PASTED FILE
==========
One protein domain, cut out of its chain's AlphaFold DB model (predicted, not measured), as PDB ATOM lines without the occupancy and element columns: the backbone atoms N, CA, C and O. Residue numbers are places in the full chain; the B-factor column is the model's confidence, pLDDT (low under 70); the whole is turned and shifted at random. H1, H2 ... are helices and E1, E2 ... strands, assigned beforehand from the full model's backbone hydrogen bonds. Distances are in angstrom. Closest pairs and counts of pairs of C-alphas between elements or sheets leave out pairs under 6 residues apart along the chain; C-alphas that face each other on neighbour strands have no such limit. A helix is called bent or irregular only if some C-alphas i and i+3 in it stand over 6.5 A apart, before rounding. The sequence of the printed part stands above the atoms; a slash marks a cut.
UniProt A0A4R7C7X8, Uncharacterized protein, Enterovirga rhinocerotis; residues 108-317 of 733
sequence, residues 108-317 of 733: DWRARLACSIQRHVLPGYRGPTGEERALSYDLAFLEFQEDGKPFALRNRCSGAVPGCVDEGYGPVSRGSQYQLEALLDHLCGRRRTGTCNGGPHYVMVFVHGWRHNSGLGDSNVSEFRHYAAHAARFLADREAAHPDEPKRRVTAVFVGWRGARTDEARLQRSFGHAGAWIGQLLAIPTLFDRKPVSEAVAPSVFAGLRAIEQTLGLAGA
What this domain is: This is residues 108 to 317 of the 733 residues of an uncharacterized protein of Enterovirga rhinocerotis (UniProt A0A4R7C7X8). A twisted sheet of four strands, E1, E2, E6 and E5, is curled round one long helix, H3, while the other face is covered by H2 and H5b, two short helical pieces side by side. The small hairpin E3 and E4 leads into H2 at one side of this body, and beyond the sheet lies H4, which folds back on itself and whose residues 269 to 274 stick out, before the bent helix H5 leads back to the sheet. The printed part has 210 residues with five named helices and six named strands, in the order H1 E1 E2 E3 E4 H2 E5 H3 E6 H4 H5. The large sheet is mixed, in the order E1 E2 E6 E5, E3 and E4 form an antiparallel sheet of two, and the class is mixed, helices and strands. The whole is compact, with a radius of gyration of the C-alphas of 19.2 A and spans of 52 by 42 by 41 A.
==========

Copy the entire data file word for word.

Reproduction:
One protein domain, cut out of its chain's AlphaFold DB model (predicted, not measured), as PDB ATOM lines without the occupancy and element columns: the backbone atoms N, CA, C and O. Residue numbers are places in the full chain; the B-factor column is the model's confidence, pLDDT (low under 70); the whole is turned and shifted at random. H1, H2 ... are helices and E1, E2 ... strands, assigned beforehand from the full model's backbone hydrogen bonds. Distances are in angstrom. Closest pairs and counts of pairs of C-alphas between elements or sheets leave out pairs under 6 residues apart along the chain; C-alphas that face each other on neighbour strands have no such limit. A helix is called bent or irregular only if some C-alphas i and i+3 in it stand over 6.5 A apart, before rounding. The sequence of the printed part stands above the atoms; a slash marks a cut.
UniProt A0A4R7C7X8, Uncharacterized protein, Enterovirga rhinocerotis; residues 108-317 of 733
sequence, residues 108-317 of 733: DWRARLACSIQRHVLPGYRGPTGEERALSYDLAFLEFQEDGKPFALRNRCSGAVPGCVDEGYGPVSRGSQYQLEALLDHLCGRRRTGTCNGGPHYVMVFVHGWRHNSGLGDSNVSEFRHYAAHAARFLADREAAHPDEPKRRVTAVFVGWRGARTDEARLQRSFGHAGAWIGQLLAIPTLFDRKPVSEAVAPSVFAGLRAIEQTLGLAGA
What this domain is: This is residues 108 to 317 of the 733 residues of an uncharacterized protein of Enterovirga rhinocerotis (UniProt A0A4R7C7X8). A twisted sheet of four strands, E1, E2, E6 and E5, is curled round one long helix, H3, while the other face is covered by H2 and H5b, two short helical pieces side by side. The small hairpin E3 and E4 leads into H2 at one side of this body, and beyond the sheet lies H4, which folds back on itself and whose residues 269 to 274 stick out, before the bent helix H5 leads back to the sheet. The printed part has 210 residues with five named helices and six named strands, in the order H1 E1 E2 E3 E4 H2 E5 H3 E6 H4 H5. The large sheet is mixed, in the order E1 E2 E6 E5, E3 and E4 form an antiparallel sheet of two, and the class is mixed, helices and strands. The whole is compact, with a radius of gyration of the C-alphas of 19.2 A and spans of 52 by 42 by 41 A.